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Does this fastener exist?

  1. Oct 31, 2015 #1
    Hi there,

    I'm looking for a specific type of fastener of which I don't know actually exists. I'm hoping someone here will be able to point me in a direction or give other advice.

    In the simplest terms, I'm attempting to mount a rod and mass such that it can rotate on an encoder shaft. However, I don't what would be the best/most lightweight method for doing this.

    Referring to the image (here - http://imgur.com/6YBB4S2), i'm hoping that there exists a device that has a hole with set screw such that it can be fastened to the rod. And then I also wish for this device to have a thread hole such that the rod can be fastened to it. Refer to the assembly in the lower part of the diagram.

    Does such a device exist? Are there easier methods for doing this? I'm looking for a light weight solution.

    Thanks!
     
  2. jcsd
  3. Oct 31, 2015 #2

    Nidum

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    Meccano was the traditional source for oddities like this . Still lots of it for sale new and second hand :

    http://www.meccano.com/

    https://www.google.co.uk/search?q=m...ved=0CAgQ_AUoAmoVChMIp_mf74_tyAIVA-wUCh1UOQmI

    And Fischer Technik :

    http://www.fischertechnik.de/en/Home/products.aspx

    Other technical toy kits also often have many useful parts for experimenting .

    If it was me though I would just make one . Rough and ready version in ten minutes . Fully machined accurate version in 20 minutes .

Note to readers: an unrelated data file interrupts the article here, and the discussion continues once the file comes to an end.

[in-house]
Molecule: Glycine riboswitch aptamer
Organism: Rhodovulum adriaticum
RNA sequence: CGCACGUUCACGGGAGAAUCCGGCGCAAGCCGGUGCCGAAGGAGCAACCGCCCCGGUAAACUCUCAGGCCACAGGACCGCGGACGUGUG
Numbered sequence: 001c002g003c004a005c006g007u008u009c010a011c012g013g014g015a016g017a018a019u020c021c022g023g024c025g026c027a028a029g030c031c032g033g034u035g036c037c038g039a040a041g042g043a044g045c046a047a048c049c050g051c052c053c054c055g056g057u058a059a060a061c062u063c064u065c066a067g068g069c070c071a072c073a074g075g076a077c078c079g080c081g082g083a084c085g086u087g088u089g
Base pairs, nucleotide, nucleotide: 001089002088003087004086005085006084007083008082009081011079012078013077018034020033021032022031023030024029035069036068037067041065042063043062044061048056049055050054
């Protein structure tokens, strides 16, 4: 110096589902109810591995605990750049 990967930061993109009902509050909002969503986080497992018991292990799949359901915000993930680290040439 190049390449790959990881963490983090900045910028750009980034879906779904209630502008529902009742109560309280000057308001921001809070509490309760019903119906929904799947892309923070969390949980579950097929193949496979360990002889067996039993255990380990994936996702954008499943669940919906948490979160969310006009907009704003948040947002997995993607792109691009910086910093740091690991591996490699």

4. Oct 31, 2015 #3

    Nidum

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  5. Oct 31, 2015 #4

    David Lewis

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    A collar with two threaded holes might work (one hole for the setscrew, and one hole for the threaded rod). If the collar slips, a flat could be machined on the encoder shaft.
     
  6. Oct 31, 2015 #5

    berkeman

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    Looks like you could just make your own using some thick PVC pipe with the right ID. Drilling and tapping plastic is easy...
     
  7. Oct 31, 2015 #6

    CWatters

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    Perhaps just drill a hole through the potentiometer shaft. Put a threaded rod through the hole with a nut either side.
     
  8. Oct 31, 2015 #7

    rbelli1

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    How do you plan on supporting the shaft of the encoder? They are not usually designed for load bearing.

    BoB
     
  9. Oct 31, 2015 #8
    Hi there rbell1,

    The diagram I drew is not completely accurate in describing my design. I have a bearing that will support the load such that the force due the load will not hurt the encoder.
     
  10. Oct 31, 2015 #9

    berkeman

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    It would take two sets of bearing races to support the load, no?
     
  11. Oct 31, 2015 #10

    berkeman

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  12. Nov 1, 2015 #11

    Ranger Mike

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